Share this post


Link to post
Share on other sites
If you are right then we are witnessing the creation of a new class division; the propertied and the unpropertied. And to move from the lower to the higher class will be next to impossible.

You had me there for a minute. I got mixed up on which out of propertied and unpropertied was higher class.

The way I see it...

Propertied class stuck in homes with negative equity paying huge sums on the mortgages sold to them in the naughties.

Unpropertied. Able to chase down the right job, move easily, paying less for their home than mortgage holders, saving by putting money aside.

It will be the propertied class who will find it hardest to move from their lower position to the higher position of us renters. Because the move will necessitate them realising their losses. A very painful thing to do.

I know that I am better off now than I was in 2005 when I was a property-owning mortgage payer.

That's what I like to call class.

Share this post


Link to post
Share on other sites
I wonder who all the baby boomers are gonna sell to, in order to realise their "bricks and mortar" based pension fund?.

i have actually mentioned this to some members of that generation. especially those in their late fifties. firstly they have no idea what i mean. and when i explain to them they are not interested and ignore the arguments.

it is hard for them ,they have only known property values to go up their entire life. the idea that the value of property will fall as we become a poorer country is beyond their comprehention.

Share this post


Link to post
Share on other sites
Another thread way off beam.

Here read this and weep.

http://www.newsoftheworld.co.uk/news/51147...NEW-OWNERS.html

I'm not familiar with the 'News Of The World' publication. I assume, as you have chosen to cite it, that it is a double-blind peer reviewed series of financial and economic articles? - Not a worthless, ill informed rag that is essentially a mouth piece for the highest paying vested interest to brainwash and confuse idiots?

Or at least a well respected journal to which well educated, informed commentators contribute balanced, well researched articles. - Not a series of thrown together, sound-bite based headlines designed to encourage / discourage those incapable of understanding somewhat complicated issues to do / not do something, based upon that weeks whim of a megalomaniac editor / owner.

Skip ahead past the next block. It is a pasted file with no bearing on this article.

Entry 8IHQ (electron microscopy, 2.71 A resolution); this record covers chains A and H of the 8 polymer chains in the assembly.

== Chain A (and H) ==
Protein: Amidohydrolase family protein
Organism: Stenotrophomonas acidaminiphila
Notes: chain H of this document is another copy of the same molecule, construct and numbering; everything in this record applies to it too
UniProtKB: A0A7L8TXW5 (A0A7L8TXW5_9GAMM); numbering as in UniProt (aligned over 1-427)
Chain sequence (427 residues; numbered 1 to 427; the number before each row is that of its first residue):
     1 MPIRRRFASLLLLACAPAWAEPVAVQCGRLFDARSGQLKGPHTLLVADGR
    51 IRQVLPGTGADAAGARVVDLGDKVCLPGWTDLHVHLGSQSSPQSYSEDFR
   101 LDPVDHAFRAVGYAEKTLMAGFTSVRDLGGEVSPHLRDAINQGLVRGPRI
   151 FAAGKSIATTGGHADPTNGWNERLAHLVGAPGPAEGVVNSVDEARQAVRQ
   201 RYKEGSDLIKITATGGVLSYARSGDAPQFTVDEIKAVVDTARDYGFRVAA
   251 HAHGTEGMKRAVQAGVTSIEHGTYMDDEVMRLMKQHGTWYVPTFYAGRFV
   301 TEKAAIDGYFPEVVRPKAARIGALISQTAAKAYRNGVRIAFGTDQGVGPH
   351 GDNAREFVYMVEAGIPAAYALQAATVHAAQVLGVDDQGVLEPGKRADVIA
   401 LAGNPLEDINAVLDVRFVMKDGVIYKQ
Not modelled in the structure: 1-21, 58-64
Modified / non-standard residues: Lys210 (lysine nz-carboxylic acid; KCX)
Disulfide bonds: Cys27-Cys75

Maybe I should just look it up on Wikipedia?

Edited by daniel stallion

Share this post


Link to post
Share on other sites
I enjoyed this nugget:

"Bank of Scotland both have a two-year tracker exclusively for first-time buyers where you pay 4.19% above the base rate until 31 October 2011 – ie, 4.69% at present."

4.19% above base! What happens if interest rates get back to their historical mean of around 5%? Your base rate tracker shoves you up to 9.19%.

I guess there are people out there buying this sort of thing who could be in for some very nasty shocks.

Funnily enough: had a chat with a mate last night about his mortgage / house.

He bought last March (against my advice) and he is already looking at what happens when he needs to re-mortgage next spring.

He is already in NE and is talking about having to throw another 10k or so into the pot when he re-mortgages otherwise he will be crippled by the repayments.

Recovery? Not on your nelly. A couple of small-ish interest rate increases will be enough to push many over the edge.

Share this post


Link to post
Share on other sites

No 1st time buyers = No HPI.

People are staying put, stuck and are not moving unless they have to, no benefit in moving, the costs out weigh the benefits and anyway many are not in a position where they can move.

Static markets, low turnover costs tax revenue....Why move? Why buy?

Time to take stock, repay and regenerate. ;)

Share this post


Link to post
Share on other sites

Create an account or sign in to comment

You need to be a member in order to leave a comment

Create an account

Sign up for a new account in our community. It's easy!

Register a new account

Sign in

Already have an account? Sign in here.

Sign In Now

  • Recently Browsing   0 members

    No registered users viewing this page.

  • The Prime Minister stated that there were three Brexit options available to the UK:   285 members have voted

    1. 1. Which of the Prime Minister's options would you choose?


      • Leave with the negotiated deal
      • Remain
      • Leave with no deal

    Please sign in or register to vote in this poll. View topic


×

Important Information

We have placed cookies on your device to help make this website better. You can adjust your cookie settings, otherwise we'll assume you're okay to continue.